Calvin College’s homecoming weekend was one month ago. I did not attend and in fact, I’ve not attended any of my high school or college homecoming celebrations. Perhaps it is because they always seem to fall on very busy times in the fall or maybe because I’ve always lived a good distance away. Or maybe the truth is that I’m just not that interested. Probably more to the point is that I didn’t really have a tight group of classmates and there is that inner fear that instead of saying, “Oh! Jerry Hoek!” they might say, “Jerry... Who?” Homecomings often come with a risk, don’t they? Will they know me? What will they think of me? Will they even care?
This morning we look at Jesus’ homecoming and it is very curious. Jesus goes back home to Nazareth after his extended time of ministry in the area around the Sea of Galilee and the Decapolis. It was a homecoming that didn’t go well for Jesus but even more sadly, it didn’t go well for the people in his hometown. For they questioned and ultimately rejected his teaching and his authority, and as a result they missed out on all the things that Jesus was doing elsewhere. The question I would like us to consider is whether we do similar things. Do we miss out on God’s blessings because of hardness of heart or even unbelief? Let’s read Mark 6:1-6.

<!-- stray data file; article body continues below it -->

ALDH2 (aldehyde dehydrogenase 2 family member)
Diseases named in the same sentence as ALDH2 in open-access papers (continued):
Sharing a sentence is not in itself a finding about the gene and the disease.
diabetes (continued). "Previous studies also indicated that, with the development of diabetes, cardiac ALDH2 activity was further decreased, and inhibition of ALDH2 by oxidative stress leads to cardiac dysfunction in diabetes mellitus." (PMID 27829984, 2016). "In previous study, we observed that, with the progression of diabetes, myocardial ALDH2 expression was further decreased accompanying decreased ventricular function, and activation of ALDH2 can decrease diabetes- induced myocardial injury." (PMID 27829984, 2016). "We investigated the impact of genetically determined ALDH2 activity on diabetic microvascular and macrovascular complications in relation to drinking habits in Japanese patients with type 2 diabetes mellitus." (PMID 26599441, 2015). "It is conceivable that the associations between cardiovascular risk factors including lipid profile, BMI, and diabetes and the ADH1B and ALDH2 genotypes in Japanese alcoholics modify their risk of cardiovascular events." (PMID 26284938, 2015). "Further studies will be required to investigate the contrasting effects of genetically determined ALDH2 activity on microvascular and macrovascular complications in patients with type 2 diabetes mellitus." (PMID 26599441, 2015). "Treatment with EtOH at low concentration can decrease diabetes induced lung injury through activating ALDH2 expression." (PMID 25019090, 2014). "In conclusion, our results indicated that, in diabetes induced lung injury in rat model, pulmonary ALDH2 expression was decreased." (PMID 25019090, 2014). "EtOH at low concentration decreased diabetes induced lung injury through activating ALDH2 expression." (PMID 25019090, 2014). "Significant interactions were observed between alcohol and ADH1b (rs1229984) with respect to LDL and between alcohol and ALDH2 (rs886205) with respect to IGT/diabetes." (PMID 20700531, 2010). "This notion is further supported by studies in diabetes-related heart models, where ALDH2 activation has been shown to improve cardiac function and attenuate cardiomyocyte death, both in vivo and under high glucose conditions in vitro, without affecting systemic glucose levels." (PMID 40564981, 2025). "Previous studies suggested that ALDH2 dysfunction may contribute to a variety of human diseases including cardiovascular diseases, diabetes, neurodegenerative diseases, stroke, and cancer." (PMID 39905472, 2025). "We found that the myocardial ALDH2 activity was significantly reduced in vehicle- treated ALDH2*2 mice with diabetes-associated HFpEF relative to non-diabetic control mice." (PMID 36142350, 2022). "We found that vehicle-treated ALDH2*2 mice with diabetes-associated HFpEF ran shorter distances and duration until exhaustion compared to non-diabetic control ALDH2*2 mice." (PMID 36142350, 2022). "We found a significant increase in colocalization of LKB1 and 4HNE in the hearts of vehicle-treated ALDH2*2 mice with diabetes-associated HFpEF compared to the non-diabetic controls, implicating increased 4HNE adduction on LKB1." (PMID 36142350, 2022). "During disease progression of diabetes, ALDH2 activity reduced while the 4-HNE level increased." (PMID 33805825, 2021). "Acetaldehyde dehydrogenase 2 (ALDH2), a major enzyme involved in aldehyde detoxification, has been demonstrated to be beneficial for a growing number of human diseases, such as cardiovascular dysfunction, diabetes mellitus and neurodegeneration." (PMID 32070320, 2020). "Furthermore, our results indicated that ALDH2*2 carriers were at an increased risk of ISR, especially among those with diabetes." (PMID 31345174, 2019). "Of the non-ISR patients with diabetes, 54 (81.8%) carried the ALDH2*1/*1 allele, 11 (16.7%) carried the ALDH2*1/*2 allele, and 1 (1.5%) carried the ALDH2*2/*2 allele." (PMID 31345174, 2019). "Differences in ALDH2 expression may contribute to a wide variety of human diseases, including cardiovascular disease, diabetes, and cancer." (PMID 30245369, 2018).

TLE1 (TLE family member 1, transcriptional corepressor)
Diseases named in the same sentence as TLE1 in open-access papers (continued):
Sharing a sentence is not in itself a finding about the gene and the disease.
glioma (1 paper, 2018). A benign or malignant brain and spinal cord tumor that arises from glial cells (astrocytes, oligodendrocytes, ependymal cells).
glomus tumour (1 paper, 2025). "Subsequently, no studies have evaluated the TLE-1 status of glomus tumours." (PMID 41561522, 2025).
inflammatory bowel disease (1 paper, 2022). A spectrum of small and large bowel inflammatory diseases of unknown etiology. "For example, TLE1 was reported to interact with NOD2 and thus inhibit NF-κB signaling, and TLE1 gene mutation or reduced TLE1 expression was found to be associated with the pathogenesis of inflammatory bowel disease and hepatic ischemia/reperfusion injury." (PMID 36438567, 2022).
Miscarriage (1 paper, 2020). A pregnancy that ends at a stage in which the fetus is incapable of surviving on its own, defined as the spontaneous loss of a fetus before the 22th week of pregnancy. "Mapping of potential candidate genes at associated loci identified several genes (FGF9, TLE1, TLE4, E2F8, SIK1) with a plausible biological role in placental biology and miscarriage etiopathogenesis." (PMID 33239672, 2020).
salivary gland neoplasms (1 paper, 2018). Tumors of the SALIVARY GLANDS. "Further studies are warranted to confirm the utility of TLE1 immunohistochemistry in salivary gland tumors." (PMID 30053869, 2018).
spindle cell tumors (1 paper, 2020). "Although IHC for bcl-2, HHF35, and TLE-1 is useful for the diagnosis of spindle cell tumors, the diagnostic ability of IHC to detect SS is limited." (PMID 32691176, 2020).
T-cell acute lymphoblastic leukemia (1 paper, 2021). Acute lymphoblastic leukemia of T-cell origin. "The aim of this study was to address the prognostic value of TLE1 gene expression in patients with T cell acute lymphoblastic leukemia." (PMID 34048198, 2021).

Mark says that Jesus left Capernaum and traveled south into the hill country of Galilee. He came to the village where he had spent his youth and early years of his adulthood. Mark does not name Nazareth, but this is clearly meant by “his hometown.” Jesus returned to Nazareth accompanied by his disciples, just as a rabbi would be accompanied by his disciples. This reference to his disciples is important for during this period Jesus had been not only teaching and healing the people in Galilee but also training his disciples. Jesus will be sending them out on their first mission next in Mark 6:7-13. They needed to be trained for that and so Mark mentions them to anticipate that.